Featured Research

from universities, journals, and other organizations

Experiments Unraveled Dynamic Core Movements Of Magnetic Swirls

Date:
December 20, 2007
Source:
Forschungszentrum Dresden Rossendorf
Summary:
Physicists investigated an unusual arrangement of three magnetic "swirls" - so called magnetic vortices - in a thin magnetic film. Their experiments unraveled the dynamic core movements of these magnetic swirls for the first time.

Micromagnetic simulation showing the magnetization pattern of a single cross-tie in the ground state (top) and after a field puls excitation (bottom).
Credit: Image courtesy of Forschungszentrum Dresden Rossendorf

Physicists of the Forschungszentrum Dresden-Rossendorf investigated an unusual arrangement of three magnetic “swirls” - so called magnetic vortices - in a thin magnetic film. Their experiments performed at the Swiss Light Source (Switzerland) unravelled the dynamic core movements of these magnetic swirls for the first time.

The 2007 physics Nobel Prize awarded achievements in the field of magnetism. When they started their fundamental research, the laureates Albert Fert and Peter Grünberg did certainly not foresee in how little time their results would be used for everyday applications in computer hard disks’ drives. Dr. Karsten Küpper and Dr. Jürgen Fassbender from the Forschungszentrum Dresden-Rossendorf (FZD) tackle similar fundamental questions concerning the physics of magnetism whose potential applications are unpredictable today.

More precisely, they study magnetic vortices, which are like magnetic swirls on the nanoscale (one nanometer is the billionth part of a meter). These magnetic cores, located in the center of the magnetic swirl, have a size of only about 10 nanometers and a very stable magnetization. Hence, experts consider them as potential candidates for future non volatile magnetic memories.

Today researchers study the basic physical phenomena of magnetic vortices, observed experimentally for the first time only a few years ago. A vortex can be described as a round, thin ferromagnetic disc with a diameter of only a few micrometers showing a circular magnetization, to some extent similar to the wind in a tornado. In the center of the disk a very small core of about 20 atoms only exhibits a perpendicular magnetization (like the eye of a tornado storm points towards the earth).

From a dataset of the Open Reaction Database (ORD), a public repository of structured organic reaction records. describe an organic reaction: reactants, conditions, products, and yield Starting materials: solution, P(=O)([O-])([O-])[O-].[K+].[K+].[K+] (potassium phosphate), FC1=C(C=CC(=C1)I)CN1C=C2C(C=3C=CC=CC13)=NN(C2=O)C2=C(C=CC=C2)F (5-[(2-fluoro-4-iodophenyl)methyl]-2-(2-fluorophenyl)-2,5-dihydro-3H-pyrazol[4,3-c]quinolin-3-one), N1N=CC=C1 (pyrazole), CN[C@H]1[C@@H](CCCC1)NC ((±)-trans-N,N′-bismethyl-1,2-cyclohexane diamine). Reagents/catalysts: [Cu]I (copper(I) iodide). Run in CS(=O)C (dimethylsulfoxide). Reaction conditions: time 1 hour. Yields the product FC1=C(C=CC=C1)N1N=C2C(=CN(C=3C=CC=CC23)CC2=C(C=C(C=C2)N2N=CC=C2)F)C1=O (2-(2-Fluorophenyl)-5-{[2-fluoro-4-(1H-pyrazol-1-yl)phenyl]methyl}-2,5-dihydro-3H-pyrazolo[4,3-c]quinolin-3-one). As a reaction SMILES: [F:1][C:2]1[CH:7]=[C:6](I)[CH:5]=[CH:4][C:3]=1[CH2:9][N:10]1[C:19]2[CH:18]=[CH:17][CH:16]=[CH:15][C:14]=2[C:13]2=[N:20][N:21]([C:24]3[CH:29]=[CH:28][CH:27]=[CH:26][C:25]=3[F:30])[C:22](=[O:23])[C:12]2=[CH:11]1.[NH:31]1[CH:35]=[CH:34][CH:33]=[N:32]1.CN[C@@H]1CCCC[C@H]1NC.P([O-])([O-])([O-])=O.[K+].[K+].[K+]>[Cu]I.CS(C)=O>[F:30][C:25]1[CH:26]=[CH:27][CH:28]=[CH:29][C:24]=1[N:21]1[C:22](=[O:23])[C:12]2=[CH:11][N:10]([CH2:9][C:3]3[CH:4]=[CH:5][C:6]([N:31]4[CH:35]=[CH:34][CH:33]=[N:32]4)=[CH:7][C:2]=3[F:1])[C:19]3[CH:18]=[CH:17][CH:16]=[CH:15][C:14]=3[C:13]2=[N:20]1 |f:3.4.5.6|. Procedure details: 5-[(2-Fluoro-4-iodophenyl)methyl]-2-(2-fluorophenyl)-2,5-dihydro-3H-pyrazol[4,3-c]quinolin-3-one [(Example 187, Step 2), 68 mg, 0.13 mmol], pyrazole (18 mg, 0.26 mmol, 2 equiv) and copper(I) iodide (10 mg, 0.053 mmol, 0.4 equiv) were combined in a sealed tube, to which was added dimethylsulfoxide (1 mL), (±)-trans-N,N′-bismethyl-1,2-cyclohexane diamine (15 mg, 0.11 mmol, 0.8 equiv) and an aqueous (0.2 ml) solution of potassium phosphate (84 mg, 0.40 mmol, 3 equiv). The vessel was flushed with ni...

Applying a magnetic field to a magnetic vortex pushes the vortex away from the center of the disk towards the frame. If one then turns the field off abruptly, the vortex moves either clockwise or counter clockwise on a spiral like trajectory back into its initial position in the center of the disk. This special movement is called gyration. In principal, the perpendicular magnetization of the vortex core can point either upwards or downwards, and four different kinds of movement can be found: right- and left rotating magnetic swirls, combined either with an up- or downward directed perpendicular core magnetization.

Analogous to any other physical particle or particle like property one can find an anti-particle, i.e. an antivortex in the present case. The physicists of the FZD could now tackle the dynamic magnetic properties of two vortices and an antivortex, i.e. the movement of the three cores in response to a short magnetic field pulse. Usually a vortex and an antivortex annihilate immediately under emission of energy. However, two vortices located around an antivortex can built up a pretty stable micromagnetic unit, a so called single cross-tie wall.

The experiments concerning the magnetization dynamics and the subsequent core movements were performed at the Swiss Light Source of the Paul Scherrer Institute in Switzerland. Fundamental questions were the driving force for these investigations: How do the two vortices and the antivortex influence the dynamic properties of the overall structure and the movement of the cores themselves? Do antivortex and vortices attract or repel each other in this specific arrangement? Are the subsequent spiral motions of the cores amplified or damped? Are other components of the overall cross-tie like the domain walls important for the overall dynamics?